Joseph Campbell on the mythos of the Admiralty Islands

A young woman—we are told—went into the forest. The serpent saw her. “Come!” he said. But the young woman answered, “Who would have you for a husband? You are a serpent. I will not marry you.” He said, “My body is indeed that of a serpent, but my speech is that of a man. Come!” And she went with him, married him, and presently bore a boy and girl; after which the serpent husband put her away, saying, “Go! I shall take care of them and give them food.”

The serpent fed the children and they grew. One day the serpent said to them, “Go, catch some fish!” They did so and returned, and he said, “Cook the fish!” but they replied, “The sun has not yet risen.” When the sun rose and warmed the fish with its rays, they consumed the food, still raw and bloody.

And the serpent said, “You two are spirits; for you eat your food raw. Perhaps you will eat me. You, girl, stay here! You, boy, crawl into my belly!” The boy was afraid and said, “What shall I do?” But the snake said, “Come!” and he crept into the serpent’s belly. The serpent said to him, “Take the fire and bring it out to your sister! Come out and gather coconuts, yams, taro, and bananas!” So the boy crept out again, bringing the fire from the belly of the serpent.

Then, having gathered roots and fruit, as told, they lit a fire with the brand the boy had brought forth, and cooked their food; and when they had eaten, the serpent asked, “Is my kind of food or yours the better?” To which they answered, “Yours! Our kind is bad.”[1]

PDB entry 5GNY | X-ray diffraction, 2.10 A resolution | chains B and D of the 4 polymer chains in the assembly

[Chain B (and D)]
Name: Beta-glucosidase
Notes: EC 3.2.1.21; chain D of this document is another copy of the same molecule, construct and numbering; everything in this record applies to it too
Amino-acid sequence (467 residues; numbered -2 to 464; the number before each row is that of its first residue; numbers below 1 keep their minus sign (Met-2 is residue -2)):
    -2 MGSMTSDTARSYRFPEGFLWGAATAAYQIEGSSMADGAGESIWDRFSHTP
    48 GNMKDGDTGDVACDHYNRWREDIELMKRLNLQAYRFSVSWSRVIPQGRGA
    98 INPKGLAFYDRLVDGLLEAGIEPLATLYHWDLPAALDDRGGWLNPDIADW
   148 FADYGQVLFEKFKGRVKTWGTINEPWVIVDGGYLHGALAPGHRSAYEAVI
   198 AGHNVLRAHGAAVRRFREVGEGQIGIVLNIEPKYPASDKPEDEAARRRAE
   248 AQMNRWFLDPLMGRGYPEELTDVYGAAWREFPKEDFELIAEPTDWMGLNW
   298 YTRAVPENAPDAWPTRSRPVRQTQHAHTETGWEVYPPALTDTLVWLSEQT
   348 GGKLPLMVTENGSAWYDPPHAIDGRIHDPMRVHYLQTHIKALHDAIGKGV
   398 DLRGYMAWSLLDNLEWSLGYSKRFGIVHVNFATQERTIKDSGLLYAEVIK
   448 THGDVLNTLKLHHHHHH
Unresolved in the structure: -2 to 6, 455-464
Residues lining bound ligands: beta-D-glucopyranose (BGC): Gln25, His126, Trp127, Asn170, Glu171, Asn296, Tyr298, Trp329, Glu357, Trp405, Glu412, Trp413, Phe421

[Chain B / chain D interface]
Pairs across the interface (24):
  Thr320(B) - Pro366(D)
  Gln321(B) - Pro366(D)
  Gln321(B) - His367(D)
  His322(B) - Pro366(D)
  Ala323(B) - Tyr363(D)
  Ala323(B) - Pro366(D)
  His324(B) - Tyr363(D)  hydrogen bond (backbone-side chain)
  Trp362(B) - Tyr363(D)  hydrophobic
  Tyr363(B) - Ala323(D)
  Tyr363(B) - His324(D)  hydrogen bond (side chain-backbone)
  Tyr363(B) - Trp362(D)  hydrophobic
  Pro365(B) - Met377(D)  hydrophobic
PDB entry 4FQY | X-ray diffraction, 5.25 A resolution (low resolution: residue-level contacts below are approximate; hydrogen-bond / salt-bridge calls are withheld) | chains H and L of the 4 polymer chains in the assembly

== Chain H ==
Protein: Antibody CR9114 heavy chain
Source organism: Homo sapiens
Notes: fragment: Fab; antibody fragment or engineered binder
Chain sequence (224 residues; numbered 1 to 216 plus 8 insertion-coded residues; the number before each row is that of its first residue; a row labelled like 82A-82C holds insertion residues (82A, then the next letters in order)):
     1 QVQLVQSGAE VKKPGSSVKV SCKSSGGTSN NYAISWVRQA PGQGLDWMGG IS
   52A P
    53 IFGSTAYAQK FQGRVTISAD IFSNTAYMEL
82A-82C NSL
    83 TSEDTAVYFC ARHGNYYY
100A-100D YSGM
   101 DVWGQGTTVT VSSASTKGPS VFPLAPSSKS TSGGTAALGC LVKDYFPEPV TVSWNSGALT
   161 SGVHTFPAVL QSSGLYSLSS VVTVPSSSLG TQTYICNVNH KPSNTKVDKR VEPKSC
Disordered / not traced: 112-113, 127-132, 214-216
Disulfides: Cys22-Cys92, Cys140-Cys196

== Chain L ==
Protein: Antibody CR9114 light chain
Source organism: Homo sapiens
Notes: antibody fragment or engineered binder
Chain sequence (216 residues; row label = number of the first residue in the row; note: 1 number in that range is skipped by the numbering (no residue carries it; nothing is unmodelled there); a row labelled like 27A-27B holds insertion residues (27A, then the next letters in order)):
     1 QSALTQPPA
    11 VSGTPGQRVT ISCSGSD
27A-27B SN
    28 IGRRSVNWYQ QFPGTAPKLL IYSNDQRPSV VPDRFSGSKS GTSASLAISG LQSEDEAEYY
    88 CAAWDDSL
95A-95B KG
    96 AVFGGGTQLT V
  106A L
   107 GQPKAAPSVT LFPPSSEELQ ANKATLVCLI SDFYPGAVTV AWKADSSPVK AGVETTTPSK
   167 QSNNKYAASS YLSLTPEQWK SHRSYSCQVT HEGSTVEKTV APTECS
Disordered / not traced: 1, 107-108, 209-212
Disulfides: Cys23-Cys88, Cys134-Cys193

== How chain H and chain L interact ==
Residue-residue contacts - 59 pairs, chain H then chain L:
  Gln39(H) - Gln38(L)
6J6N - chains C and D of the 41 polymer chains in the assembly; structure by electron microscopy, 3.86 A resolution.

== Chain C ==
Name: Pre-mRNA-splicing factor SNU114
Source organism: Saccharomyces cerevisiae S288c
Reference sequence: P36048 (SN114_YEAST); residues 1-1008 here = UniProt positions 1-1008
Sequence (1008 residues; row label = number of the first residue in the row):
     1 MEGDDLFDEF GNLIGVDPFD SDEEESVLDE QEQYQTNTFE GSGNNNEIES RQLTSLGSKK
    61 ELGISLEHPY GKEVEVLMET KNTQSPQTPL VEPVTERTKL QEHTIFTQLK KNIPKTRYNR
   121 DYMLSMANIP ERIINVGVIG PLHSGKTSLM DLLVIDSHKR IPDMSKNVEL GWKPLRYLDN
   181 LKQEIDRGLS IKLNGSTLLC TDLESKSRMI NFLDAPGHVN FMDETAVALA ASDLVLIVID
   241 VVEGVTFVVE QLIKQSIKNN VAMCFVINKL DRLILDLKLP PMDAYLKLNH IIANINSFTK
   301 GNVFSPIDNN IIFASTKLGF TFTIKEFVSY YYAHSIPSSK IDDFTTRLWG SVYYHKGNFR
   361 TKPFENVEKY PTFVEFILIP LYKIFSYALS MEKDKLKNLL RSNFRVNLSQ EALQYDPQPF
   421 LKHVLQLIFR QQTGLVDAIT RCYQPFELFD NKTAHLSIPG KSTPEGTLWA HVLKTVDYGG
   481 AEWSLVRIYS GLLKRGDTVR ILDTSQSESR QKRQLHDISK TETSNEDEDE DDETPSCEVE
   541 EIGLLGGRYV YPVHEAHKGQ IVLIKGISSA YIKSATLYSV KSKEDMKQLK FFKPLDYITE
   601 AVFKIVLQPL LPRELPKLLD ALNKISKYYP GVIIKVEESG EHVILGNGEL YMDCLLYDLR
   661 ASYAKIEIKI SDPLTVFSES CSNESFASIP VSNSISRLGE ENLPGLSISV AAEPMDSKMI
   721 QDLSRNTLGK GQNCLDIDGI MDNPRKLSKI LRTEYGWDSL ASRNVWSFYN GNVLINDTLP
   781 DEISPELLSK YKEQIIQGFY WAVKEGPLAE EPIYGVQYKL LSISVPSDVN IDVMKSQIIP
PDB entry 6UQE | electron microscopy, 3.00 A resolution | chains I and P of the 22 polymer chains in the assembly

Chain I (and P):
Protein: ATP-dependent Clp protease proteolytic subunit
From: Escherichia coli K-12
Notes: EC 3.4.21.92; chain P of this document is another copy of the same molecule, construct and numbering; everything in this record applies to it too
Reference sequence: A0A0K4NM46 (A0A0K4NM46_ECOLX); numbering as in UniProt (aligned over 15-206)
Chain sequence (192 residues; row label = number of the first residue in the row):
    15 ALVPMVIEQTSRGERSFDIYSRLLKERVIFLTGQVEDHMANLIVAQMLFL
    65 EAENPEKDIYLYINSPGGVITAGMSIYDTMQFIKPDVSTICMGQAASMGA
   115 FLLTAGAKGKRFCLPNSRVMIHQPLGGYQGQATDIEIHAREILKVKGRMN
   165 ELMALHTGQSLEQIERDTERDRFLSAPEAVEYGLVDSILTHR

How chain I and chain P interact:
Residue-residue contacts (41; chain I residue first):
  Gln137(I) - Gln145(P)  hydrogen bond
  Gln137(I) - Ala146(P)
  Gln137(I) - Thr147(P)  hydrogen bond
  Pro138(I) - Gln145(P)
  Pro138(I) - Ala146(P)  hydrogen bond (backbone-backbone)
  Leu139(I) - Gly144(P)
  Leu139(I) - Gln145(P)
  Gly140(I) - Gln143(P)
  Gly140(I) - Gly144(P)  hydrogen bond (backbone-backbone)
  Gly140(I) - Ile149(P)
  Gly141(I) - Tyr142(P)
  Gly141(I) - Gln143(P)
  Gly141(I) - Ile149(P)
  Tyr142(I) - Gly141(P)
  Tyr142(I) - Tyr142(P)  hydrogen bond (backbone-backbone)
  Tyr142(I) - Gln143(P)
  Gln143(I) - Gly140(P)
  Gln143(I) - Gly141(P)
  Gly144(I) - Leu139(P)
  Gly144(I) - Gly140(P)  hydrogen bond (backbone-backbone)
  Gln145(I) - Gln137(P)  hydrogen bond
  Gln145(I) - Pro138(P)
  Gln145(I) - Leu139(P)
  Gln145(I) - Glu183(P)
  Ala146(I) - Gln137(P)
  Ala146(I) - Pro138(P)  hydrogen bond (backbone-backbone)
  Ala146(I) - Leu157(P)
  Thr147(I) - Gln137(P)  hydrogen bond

Here is a legend of the planting world such as might have been told practically anywhere along the tropical arc of the primary migration, from Africa eastward (south of the Elburz-Himalayan mountain line) to southeast Asia, Indonesia, and Melanesia; whereas, actually, its place along the arc was a primitive enclave at the remote eastern end of the great tropical province: the Admiralty Islands, just off the northern coast of New Guinea.
Joseph Campbell in The Masks of God: Primitive Mythology, Volume 1, Chapter 10 “Mythological Thresholds of the Neolithic”, Section I “The Great Serpent of the Earliest Planters (c. 7500 B.C.?)”, (New York: Arkana, 1991), p. 384-5. Originally published (New York: Viking Press, 1959).

Footnotes

[1] J. Meier, “Mythen und Sagen der Admiralitäts-insulaner, Anthropos, Vol. II (1907), p. 654.

Joseph Campbell Posted on behalf of Joseph Campbell on Tuesday, September 28th, 2010 under Quotations.

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